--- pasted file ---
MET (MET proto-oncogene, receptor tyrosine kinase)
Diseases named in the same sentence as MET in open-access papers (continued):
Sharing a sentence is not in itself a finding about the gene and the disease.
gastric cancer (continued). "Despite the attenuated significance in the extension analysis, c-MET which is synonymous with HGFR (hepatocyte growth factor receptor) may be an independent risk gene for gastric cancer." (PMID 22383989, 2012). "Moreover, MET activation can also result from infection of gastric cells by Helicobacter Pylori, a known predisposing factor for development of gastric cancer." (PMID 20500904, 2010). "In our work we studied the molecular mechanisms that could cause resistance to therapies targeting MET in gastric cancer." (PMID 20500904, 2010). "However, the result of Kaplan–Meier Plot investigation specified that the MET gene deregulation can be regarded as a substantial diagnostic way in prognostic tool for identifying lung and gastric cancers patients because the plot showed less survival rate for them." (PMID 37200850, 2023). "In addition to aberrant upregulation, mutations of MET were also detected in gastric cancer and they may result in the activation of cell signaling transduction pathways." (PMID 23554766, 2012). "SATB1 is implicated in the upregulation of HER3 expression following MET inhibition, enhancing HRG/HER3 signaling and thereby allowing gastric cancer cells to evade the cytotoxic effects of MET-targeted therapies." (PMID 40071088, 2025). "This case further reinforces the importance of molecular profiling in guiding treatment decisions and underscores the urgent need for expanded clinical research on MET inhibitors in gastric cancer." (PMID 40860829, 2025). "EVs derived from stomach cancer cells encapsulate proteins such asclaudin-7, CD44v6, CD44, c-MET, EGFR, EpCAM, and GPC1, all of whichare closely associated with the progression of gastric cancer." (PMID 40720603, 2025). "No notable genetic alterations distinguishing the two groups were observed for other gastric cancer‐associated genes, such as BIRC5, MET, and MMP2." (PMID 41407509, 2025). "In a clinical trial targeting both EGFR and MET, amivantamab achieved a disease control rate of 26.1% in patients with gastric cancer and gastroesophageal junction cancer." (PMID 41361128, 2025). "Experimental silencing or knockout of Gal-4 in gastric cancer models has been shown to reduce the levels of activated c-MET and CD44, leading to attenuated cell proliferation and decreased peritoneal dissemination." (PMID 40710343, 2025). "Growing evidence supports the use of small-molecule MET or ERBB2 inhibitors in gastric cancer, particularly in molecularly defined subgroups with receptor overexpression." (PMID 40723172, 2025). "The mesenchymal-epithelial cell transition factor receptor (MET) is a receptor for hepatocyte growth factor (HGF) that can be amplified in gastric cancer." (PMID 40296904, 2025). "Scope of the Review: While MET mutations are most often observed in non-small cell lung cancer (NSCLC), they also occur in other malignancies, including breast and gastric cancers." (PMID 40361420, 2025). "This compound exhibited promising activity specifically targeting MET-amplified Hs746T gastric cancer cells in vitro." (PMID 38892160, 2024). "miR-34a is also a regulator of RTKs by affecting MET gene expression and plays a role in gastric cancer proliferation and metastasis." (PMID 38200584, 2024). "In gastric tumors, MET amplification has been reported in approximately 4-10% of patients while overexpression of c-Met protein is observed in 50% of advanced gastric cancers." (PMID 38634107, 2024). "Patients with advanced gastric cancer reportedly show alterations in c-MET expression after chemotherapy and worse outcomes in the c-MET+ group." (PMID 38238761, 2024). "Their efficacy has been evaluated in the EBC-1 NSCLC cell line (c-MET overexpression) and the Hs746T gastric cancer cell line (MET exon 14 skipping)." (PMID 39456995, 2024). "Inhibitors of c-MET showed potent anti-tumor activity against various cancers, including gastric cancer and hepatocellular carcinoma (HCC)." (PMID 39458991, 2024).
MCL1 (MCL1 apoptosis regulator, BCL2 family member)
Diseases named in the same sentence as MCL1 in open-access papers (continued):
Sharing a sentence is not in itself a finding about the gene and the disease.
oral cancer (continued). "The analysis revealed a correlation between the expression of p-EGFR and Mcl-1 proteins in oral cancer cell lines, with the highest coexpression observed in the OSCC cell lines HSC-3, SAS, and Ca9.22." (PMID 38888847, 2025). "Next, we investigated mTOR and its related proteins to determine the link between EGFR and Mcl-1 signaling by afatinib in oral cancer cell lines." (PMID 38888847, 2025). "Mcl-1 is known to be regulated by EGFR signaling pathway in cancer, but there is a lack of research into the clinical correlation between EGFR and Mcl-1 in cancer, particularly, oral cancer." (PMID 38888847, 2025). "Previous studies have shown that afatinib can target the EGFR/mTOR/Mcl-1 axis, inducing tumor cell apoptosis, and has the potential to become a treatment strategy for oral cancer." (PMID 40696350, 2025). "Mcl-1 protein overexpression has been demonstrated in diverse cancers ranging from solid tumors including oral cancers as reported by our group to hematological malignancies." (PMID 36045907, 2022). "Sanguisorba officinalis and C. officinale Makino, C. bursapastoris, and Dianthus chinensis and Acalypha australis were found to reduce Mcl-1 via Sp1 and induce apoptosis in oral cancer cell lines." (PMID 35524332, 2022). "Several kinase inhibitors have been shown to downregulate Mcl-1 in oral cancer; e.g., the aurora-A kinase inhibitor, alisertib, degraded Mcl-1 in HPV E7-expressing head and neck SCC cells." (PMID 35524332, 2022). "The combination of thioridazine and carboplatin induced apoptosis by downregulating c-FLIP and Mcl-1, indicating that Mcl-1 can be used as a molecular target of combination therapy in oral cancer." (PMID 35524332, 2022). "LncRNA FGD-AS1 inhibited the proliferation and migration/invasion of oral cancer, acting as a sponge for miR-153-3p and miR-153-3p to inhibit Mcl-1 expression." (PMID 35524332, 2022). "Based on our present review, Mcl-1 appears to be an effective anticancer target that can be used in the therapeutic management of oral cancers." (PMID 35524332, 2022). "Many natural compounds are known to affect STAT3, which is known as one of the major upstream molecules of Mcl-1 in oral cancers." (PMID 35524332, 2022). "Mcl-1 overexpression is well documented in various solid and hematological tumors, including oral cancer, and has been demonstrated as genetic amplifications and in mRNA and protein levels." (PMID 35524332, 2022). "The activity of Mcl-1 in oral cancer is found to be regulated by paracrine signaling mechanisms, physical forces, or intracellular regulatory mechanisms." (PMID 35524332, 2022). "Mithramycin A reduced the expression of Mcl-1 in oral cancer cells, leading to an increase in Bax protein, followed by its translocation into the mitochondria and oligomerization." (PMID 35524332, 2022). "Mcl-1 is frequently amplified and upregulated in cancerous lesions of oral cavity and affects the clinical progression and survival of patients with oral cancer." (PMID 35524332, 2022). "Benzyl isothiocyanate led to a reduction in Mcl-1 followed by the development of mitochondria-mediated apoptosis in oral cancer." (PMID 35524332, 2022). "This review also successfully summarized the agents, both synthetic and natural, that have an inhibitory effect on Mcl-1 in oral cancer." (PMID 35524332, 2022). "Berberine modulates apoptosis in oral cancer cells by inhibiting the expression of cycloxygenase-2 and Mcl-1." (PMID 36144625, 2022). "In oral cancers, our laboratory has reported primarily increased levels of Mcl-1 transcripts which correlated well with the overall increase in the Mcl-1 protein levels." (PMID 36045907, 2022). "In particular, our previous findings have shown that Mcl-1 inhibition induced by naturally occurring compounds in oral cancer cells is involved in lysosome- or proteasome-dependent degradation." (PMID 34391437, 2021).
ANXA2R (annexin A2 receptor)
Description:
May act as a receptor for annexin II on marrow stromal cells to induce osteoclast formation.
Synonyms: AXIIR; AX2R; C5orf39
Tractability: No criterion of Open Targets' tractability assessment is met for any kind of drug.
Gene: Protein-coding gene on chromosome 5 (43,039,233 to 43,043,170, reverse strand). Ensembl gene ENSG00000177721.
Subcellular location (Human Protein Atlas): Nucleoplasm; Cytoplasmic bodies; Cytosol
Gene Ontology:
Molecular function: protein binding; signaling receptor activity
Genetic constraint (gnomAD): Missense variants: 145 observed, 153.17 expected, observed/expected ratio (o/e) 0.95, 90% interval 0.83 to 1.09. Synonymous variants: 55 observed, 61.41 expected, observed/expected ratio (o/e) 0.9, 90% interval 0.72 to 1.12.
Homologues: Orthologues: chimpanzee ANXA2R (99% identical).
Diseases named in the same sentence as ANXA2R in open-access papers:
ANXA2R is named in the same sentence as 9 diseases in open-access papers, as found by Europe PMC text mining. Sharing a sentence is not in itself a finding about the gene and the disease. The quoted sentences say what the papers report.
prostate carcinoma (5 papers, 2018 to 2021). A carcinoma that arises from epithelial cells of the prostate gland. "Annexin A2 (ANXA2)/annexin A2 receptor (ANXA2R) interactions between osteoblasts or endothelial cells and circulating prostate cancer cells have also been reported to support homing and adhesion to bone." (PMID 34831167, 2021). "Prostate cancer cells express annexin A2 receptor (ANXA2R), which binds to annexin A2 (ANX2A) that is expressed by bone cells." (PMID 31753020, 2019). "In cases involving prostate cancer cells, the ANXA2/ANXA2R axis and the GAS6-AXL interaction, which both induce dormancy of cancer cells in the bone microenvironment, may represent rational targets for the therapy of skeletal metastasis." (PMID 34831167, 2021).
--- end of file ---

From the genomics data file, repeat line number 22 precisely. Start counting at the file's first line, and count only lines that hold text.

prostate carcinoma (5 papers, 2018 to 2021). A carcinoma that arises from epithelial cells of the prostate gland. "Annexin A2 (ANXA2)/annexin A2 receptor (ANXA2R) interactions between osteoblasts or endothelial cells and circulating prostate cancer cells have also been reported to support homing and adhesion to bone." (PMID 34831167, 2021). "Prostate cancer cells express annexin A2 receptor (ANXA2R), which binds to annexin A2 (ANX2A) that is expressed by bone cells." (PMID 31753020, 2019). "In cases involving prostate cancer cells, the ANXA2/ANXA2R axis and the GAS6-AXL interaction, which both induce dormancy of cancer cells in the bone microenvironment, may represent rational targets for the therapy of skeletal metastasis." (PMID 34831167, 2021).